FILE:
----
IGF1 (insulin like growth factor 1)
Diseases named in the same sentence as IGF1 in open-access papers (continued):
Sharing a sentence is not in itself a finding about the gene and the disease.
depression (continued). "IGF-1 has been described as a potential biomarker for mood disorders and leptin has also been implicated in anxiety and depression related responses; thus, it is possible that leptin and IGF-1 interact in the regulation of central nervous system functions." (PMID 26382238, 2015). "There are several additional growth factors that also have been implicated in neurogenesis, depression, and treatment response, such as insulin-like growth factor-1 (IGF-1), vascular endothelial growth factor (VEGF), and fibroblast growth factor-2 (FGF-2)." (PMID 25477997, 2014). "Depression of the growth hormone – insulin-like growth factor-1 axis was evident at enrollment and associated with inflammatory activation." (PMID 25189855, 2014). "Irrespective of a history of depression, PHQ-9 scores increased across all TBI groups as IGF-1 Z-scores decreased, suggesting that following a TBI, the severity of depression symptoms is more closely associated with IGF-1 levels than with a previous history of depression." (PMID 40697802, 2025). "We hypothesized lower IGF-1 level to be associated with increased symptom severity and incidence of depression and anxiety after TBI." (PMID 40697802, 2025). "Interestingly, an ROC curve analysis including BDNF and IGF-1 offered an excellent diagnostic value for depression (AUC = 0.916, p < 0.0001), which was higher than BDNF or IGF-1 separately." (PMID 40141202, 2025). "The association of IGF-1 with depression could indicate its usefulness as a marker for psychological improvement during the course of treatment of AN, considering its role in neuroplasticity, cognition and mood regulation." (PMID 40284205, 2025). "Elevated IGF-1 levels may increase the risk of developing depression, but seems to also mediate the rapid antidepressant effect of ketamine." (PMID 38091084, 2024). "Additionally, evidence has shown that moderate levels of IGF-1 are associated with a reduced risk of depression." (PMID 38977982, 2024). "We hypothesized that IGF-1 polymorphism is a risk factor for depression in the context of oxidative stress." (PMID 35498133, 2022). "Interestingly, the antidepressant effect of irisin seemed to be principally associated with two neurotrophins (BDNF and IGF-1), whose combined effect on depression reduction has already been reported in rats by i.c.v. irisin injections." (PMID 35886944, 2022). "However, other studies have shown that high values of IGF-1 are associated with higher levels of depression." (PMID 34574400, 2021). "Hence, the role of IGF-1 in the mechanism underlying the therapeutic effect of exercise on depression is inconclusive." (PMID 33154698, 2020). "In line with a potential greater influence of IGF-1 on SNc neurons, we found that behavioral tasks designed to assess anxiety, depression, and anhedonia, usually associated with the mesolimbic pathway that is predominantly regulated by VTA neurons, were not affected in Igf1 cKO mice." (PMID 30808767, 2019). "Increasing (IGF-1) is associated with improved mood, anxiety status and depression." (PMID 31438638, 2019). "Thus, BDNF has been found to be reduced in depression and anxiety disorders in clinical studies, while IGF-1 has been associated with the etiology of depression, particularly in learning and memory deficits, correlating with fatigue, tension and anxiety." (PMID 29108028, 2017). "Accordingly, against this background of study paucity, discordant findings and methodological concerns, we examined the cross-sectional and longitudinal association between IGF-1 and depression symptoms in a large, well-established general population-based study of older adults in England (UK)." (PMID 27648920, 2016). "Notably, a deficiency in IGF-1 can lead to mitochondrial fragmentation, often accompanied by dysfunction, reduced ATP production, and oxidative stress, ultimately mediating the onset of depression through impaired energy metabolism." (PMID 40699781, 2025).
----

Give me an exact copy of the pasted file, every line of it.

IGF1 (insulin like growth factor 1)
Diseases named in the same sentence as IGF1 in open-access papers (continued):
Sharing a sentence is not in itself a finding about the gene and the disease.
depression (continued). "IGF-1 has been described as a potential biomarker for mood disorders and leptin has also been implicated in anxiety and depression related responses; thus, it is possible that leptin and IGF-1 interact in the regulation of central nervous system functions." (PMID 26382238, 2015). "There are several additional growth factors that also have been implicated in neurogenesis, depression, and treatment response, such as insulin-like growth factor-1 (IGF-1), vascular endothelial growth factor (VEGF), and fibroblast growth factor-2 (FGF-2)." (PMID 25477997, 2014). "Depression of the growth hormone – insulin-like growth factor-1 axis was evident at enrollment and associated with inflammatory activation." (PMID 25189855, 2014). "Irrespective of a history of depression, PHQ-9 scores increased across all TBI groups as IGF-1 Z-scores decreased, suggesting that following a TBI, the severity of depression symptoms is more closely associated with IGF-1 levels than with a previous history of depression." (PMID 40697802, 2025). "We hypothesized lower IGF-1 level to be associated with increased symptom severity and incidence of depression and anxiety after TBI." (PMID 40697802, 2025). "Interestingly, an ROC curve analysis including BDNF and IGF-1 offered an excellent diagnostic value for depression (AUC = 0.916, p < 0.0001), which was higher than BDNF or IGF-1 separately." (PMID 40141202, 2025). "The association of IGF-1 with depression could indicate its usefulness as a marker for psychological improvement during the course of treatment of AN, considering its role in neuroplasticity, cognition and mood regulation." (PMID 40284205, 2025). "Elevated IGF-1 levels may increase the risk of developing depression, but seems to also mediate the rapid antidepressant effect of ketamine." (PMID 38091084, 2024). "Additionally, evidence has shown that moderate levels of IGF-1 are associated with a reduced risk of depression." (PMID 38977982, 2024). "We hypothesized that IGF-1 polymorphism is a risk factor for depression in the context of oxidative stress." (PMID 35498133, 2022). "Interestingly, the antidepressant effect of irisin seemed to be principally associated with two neurotrophins (BDNF and IGF-1), whose combined effect on depression reduction has already been reported in rats by i.c.v. irisin injections." (PMID 35886944, 2022). "However, other studies have shown that high values of IGF-1 are associated with higher levels of depression." (PMID 34574400, 2021). "Hence, the role of IGF-1 in the mechanism underlying the therapeutic effect of exercise on depression is inconclusive." (PMID 33154698, 2020). "In line with a potential greater influence of IGF-1 on SNc neurons, we found that behavioral tasks designed to assess anxiety, depression, and anhedonia, usually associated with the mesolimbic pathway that is predominantly regulated by VTA neurons, were not affected in Igf1 cKO mice." (PMID 30808767, 2019). "Increasing (IGF-1) is associated with improved mood, anxiety status and depression." (PMID 31438638, 2019). "Thus, BDNF has been found to be reduced in depression and anxiety disorders in clinical studies, while IGF-1 has been associated with the etiology of depression, particularly in learning and memory deficits, correlating with fatigue, tension and anxiety." (PMID 29108028, 2017). "Accordingly, against this background of study paucity, discordant findings and methodological concerns, we examined the cross-sectional and longitudinal association between IGF-1 and depression symptoms in a large, well-established general population-based study of older adults in England (UK)." (PMID 27648920, 2016). "Notably, a deficiency in IGF-1 can lead to mitochondrial fragmentation, often accompanied by dysfunction, reduced ATP production, and oxidative stress, ultimately mediating the onset of depression through impaired energy metabolism." (PMID 40699781, 2025).